Classes often start with stretching and warm ups, then proceed into technique instruction. Staff develop plans for each class based on Fighting Dragon’s curriculum. “What we do well is blending traditional techniques with a practical approach to self defense,” says Firestone.
“I am very proud of the staff,” George says. “I think we are more of a martial family than a school.”
By Makenzi McFeaters
Photo credit: Makenzi McFeaters
2021 was a fantastic year for films, as the stark competition in this year’s Academy Awards proved. Hosted by Wanda Sykes, Regina Hall, and Amy Schumer, this prestigious awards show was certainly memorable.
The show began with Ariana DeBose winning her first Oscar for her role as Anita in West Side Story. This comes exactly sixty years after Rita Moreno won Best Supporting Actress for the same role in the original film. DeBose was the first openly queer woman of color to win an Oscar for acting. Another historic win came for Tony Kotsur, who won Best Supporting Actor. He played Frank Rossi in Apple TV’s CODA. Kotsur is the first deaf man and second deaf actor to receive an Academy Award for acting.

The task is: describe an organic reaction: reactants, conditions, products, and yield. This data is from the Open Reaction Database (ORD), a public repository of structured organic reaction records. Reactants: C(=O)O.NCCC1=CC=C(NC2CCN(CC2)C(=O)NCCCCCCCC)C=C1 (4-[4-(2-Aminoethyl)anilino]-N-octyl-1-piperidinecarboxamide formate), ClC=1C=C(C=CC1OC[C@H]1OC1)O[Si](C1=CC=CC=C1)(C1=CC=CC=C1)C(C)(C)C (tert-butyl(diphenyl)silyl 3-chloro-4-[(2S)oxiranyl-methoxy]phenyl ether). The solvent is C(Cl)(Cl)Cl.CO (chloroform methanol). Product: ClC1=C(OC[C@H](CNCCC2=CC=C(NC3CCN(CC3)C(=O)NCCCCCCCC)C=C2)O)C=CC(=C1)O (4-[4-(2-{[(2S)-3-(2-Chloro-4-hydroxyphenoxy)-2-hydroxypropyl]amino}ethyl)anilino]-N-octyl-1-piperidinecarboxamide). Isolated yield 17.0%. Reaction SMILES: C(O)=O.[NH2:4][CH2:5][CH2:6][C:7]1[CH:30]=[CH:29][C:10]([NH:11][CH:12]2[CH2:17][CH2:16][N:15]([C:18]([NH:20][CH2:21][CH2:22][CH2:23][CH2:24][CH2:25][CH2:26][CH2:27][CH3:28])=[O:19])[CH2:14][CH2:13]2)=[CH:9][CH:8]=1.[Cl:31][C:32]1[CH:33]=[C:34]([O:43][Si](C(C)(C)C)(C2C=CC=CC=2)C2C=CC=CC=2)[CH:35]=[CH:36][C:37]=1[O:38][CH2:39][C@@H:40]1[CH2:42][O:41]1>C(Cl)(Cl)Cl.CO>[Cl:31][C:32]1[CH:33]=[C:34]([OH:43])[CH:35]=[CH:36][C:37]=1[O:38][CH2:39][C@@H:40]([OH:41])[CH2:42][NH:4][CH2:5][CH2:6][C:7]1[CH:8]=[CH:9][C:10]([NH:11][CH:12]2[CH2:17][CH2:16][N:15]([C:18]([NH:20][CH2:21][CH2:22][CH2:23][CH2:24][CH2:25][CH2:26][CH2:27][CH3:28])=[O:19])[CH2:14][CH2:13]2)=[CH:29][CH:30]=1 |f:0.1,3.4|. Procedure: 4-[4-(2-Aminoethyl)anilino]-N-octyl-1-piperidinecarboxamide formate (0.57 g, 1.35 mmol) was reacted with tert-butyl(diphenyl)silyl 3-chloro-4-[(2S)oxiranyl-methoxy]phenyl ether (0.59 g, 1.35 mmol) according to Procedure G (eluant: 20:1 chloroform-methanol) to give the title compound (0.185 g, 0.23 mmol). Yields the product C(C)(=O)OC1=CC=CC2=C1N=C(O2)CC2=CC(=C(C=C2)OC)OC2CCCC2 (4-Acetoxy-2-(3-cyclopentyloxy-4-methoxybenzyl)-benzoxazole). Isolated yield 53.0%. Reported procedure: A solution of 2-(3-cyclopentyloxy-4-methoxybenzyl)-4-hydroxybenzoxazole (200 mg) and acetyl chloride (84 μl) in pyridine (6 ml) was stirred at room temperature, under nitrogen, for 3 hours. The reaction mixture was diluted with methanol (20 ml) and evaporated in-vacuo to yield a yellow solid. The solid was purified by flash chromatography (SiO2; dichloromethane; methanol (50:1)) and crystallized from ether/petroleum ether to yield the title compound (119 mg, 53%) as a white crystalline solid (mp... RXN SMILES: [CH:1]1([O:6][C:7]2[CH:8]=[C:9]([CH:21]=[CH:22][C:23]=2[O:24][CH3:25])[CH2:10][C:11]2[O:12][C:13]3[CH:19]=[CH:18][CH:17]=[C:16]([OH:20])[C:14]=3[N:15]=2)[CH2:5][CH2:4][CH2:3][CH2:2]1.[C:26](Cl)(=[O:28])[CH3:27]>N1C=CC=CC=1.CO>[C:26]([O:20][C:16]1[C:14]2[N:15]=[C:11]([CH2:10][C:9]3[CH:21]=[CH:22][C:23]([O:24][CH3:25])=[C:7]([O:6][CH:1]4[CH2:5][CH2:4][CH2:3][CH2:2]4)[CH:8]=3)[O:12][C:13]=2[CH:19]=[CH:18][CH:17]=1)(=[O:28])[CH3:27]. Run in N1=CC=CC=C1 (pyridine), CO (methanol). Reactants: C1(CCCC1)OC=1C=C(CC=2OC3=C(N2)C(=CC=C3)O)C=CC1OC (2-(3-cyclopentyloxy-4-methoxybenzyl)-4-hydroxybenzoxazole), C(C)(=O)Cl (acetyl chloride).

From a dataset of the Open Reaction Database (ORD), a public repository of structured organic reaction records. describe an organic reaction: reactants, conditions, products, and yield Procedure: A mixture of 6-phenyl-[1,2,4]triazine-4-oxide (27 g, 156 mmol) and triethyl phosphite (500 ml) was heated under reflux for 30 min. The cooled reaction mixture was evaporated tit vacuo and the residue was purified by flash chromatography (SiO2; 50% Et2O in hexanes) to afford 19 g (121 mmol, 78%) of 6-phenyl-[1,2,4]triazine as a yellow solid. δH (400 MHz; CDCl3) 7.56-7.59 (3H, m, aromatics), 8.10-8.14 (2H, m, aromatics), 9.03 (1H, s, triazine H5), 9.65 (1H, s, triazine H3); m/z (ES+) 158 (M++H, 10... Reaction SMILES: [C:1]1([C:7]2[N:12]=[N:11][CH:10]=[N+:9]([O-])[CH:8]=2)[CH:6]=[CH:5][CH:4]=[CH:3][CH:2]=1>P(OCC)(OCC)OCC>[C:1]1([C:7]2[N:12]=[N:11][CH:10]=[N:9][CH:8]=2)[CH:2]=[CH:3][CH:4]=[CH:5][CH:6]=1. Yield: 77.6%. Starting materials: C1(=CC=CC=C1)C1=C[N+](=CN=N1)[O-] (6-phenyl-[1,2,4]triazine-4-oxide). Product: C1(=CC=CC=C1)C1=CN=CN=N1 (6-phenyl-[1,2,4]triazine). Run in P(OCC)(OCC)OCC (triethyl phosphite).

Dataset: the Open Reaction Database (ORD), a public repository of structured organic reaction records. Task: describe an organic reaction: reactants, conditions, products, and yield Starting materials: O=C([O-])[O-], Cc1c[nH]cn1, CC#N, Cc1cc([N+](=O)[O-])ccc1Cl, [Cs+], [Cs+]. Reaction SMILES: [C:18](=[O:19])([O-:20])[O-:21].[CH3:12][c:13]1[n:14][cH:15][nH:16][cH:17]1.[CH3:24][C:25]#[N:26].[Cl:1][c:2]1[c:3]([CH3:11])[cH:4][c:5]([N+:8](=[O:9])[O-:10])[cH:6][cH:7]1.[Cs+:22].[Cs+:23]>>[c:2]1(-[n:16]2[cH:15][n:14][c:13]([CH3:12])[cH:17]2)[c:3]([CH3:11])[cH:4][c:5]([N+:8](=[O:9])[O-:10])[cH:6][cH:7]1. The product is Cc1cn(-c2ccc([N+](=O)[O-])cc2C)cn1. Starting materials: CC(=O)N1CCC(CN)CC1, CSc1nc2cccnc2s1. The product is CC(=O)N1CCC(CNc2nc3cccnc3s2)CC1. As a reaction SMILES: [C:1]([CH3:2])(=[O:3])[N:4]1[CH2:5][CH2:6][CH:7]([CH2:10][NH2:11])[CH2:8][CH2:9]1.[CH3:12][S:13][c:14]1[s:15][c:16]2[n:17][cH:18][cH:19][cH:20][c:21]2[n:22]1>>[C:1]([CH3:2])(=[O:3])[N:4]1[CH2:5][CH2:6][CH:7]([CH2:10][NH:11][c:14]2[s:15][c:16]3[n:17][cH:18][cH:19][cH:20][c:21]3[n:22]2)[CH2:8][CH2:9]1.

Dune proved to be the most successful in terms of numbers, taking home six awards for cinematography, original score, sound, film editing, production design, and visual effects. This came as no surprise considering that Dune has been praised for these very accomplishments throughout the awards season. Cruella took home the award for Best Costume Design for work done by Jenny Beavan, while Best Makeup and Hairstyling went to The Eyes of Tammy Faye.